The main changes consist of a formalization of our results to a theorem/proof style, the consideration of a particular supremum (more below), and a revision of the section on future work with MGH distributions (multivariate generalized hyperbolics).</p>
<p>In the former version, our counterexample to existing theoretical results considered an <em>arbitrary</em> orthogonal transformation of input variables that, however, was used before as a particular defined transformation.
Since related quantities appear in error bounds, we now consider the supremum of the related quantities over the set of all orthogonal matrices which makes it valid for us to keep regard arbitrary transformations.
In fact, we should justify why it is enough in our case to consider rotations, a subset of orthogonal transformations, only.</p>
<p>Finally, I want to thank both of my co-authors for their feedback and assistance in revising this manuscript.</p>Jonas Wallin, Barbara Wohlmuth, and I put a revised version of our article Generalized bounds for active subspaces in the arXiv. The main changes consist of a formalization of our results to a theorem/proof style, the consideration of a particular supremum (more below), and a revision of the section on future work with MGH distributions (multivariate generalized hyperbolics).Accepted: Identifying relevant hydrological and catchment properties in active subspaces2019-11-25T00:00:00+00:002019-11-25T00:00:00+00:00/posts/2019/11/25/unmix-karst-daniel-accpt<p>I am very glad that our article <em>Identifying relevant hydrological and catchment properties in active subspaces: An inference study of a lumped karst aquifer model</em> was accepted for publication in <em>Advances in Water Resources</em> (Elsevier).</p>
<p>As <a href="/posts/2019/07/16/unmix-karst-mario-accpt">before</a>, this article comes out of a collaboration between the teams at TUM within the <a href="/posts/2018/03/08/kickoff-unmix"><em>UNMIX project</em></a>.
<em>Daniel Bittner</em> and <em>Gabriele Chiogna</em> from the TUM Chair of Hydrology and River Basin Management and <em>Steven Mattis</em>, <em>Barbara Wohlmuth</em>, and I from the TUM Chair for Numerical Mathematics were interested in hydrological inferences that can be drawn out of looking at subspaces that are dominant for the behavior of karst systems.
In particular, we studied a karst aquifer model that was applied to the Kerschbaum spring in Waidhofen a.d. Ybbs in Austria and used the <em>active subspace method</em> as a technique to study parameter sensitivities and correlations.</p>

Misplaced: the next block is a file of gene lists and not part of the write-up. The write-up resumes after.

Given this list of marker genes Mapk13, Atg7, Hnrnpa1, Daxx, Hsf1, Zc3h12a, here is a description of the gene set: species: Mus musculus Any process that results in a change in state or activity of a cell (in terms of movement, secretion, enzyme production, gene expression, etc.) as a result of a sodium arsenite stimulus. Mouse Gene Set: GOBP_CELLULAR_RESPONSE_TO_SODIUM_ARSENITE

<p>Congratulations to Daniel!
I also want to thank everyone who contributed to this article and made this a valuable scientific contribution!</p>
<p><strong>Journal link:</strong> <a href="https://doi.org/10.1016/j.advwatres.2019.103472">doi:10.1016/j.advwatres.2019.103472</a></p>I am very glad that our article Identifying relevant hydrological and catchment properties in active subspaces: An inference study of a lumped karst aquifer model was accepted for publication in Advances in Water Resources (Elsevier).Preprint: Generalized bounds for active subspaces2019-10-06T00:00:00+00:002019-10-06T00:00:00+00:00/posts/2019/10/06/asm-poincare-prepr<p>I am very happy to announce that Jonas Wallin (Department of Statistics, Lund University), Barbara Wohlmtuh (Chair for Numerical Mathematics, TUM), and I put a new article on theory for active subspaces (ASM) on <a href="https://arxiv.org/abs/1910.01399">arXiv</a>.
ASM is already known to be applicable to settings involving probability distributions with compact support or of Gaussian-type.
We investigate ASM in the context of distributions with exponential tails and were able to show that existing bounds are not valid anymore due to arbitrarily large Poincaré constants.
Also, we propose a way for getting weaker, or generalized, bounds that, however, result in a lower order of the error bound.
Indeed, we show how to balance the size the Poincaré constant and the order of the error.
At the end, we suggest an open problem to the community which aims at generalizing the applicability of ASM to a larger class of distributions, i.e., multivariate generalized hyperbolics.